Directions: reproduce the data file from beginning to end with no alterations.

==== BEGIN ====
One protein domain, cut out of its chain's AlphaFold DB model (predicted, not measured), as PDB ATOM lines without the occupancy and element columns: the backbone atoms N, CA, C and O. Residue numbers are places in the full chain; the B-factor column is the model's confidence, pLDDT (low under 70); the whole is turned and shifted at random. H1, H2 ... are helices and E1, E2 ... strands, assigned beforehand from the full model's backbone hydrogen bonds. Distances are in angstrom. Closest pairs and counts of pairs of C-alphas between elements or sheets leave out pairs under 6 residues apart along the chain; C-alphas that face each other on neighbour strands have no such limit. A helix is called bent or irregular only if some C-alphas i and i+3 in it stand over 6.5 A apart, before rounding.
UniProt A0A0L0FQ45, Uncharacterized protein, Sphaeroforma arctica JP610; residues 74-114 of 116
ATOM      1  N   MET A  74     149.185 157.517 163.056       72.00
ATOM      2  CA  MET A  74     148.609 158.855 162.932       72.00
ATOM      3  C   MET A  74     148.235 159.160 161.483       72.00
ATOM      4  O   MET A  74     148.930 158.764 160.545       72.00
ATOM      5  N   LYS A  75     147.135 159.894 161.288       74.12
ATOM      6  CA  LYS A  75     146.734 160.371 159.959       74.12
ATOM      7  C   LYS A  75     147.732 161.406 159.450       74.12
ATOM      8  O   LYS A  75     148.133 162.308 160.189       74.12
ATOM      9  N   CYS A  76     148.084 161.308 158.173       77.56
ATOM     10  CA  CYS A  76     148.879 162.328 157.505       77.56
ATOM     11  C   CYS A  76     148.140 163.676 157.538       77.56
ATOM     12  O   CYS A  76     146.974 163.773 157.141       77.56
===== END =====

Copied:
One protein domain, cut out of its chain's AlphaFold DB model (predicted, not measured), as PDB ATOM lines without the occupancy and element columns: the backbone atoms N, CA, C and O. Residue numbers are places in the full chain; the B-factor column is the model's confidence, pLDDT (low under 70); the whole is turned and shifted at random. H1, H2 ... are helices and E1, E2 ... strands, assigned beforehand from the full model's backbone hydrogen bonds. Distances are in angstrom. Closest pairs and counts of pairs of C-alphas between elements or sheets leave out pairs under 6 residues apart along the chain; C-alphas that face each other on neighbour strands have no such limit. A helix is called bent or irregular only if some C-alphas i and i+3 in it stand over 6.5 A apart, before rounding.
UniProt A0A0L0FQ45, Uncharacterized protein, Sphaeroforma arctica JP610; residues 74-114 of 116
ATOM      1  N   MET A  74     149.185 157.517 163.056       72.00
ATOM      2  CA  MET A  74     148.609 158.855 162.932       72.00
ATOM      3  C   MET A  74     148.235 159.160 161.483       72.00
ATOM      4  O   MET A  74     148.930 158.764 160.545       72.00
ATOM      5  N   LYS A  75     147.135 159.894 161.288       74.12
ATOM      6  CA  LYS A  75     146.734 160.371 159.959       74.12
ATOM      7  C   LYS A  75     147.732 161.406 159.450       74.12
ATOM      8  O   LYS A  75     148.133 162.308 160.189       74.12
ATOM      9  N   CYS A  76     148.084 161.308 158.173       77.56
ATOM     10  CA  CYS A  76     148.879 162.328 157.505       77.56
ATOM     11  C   CYS A  76     148.140 163.676 157.538       77.56
ATOM     12  O   CYS A  76     146.974 163.773 157.141       77.56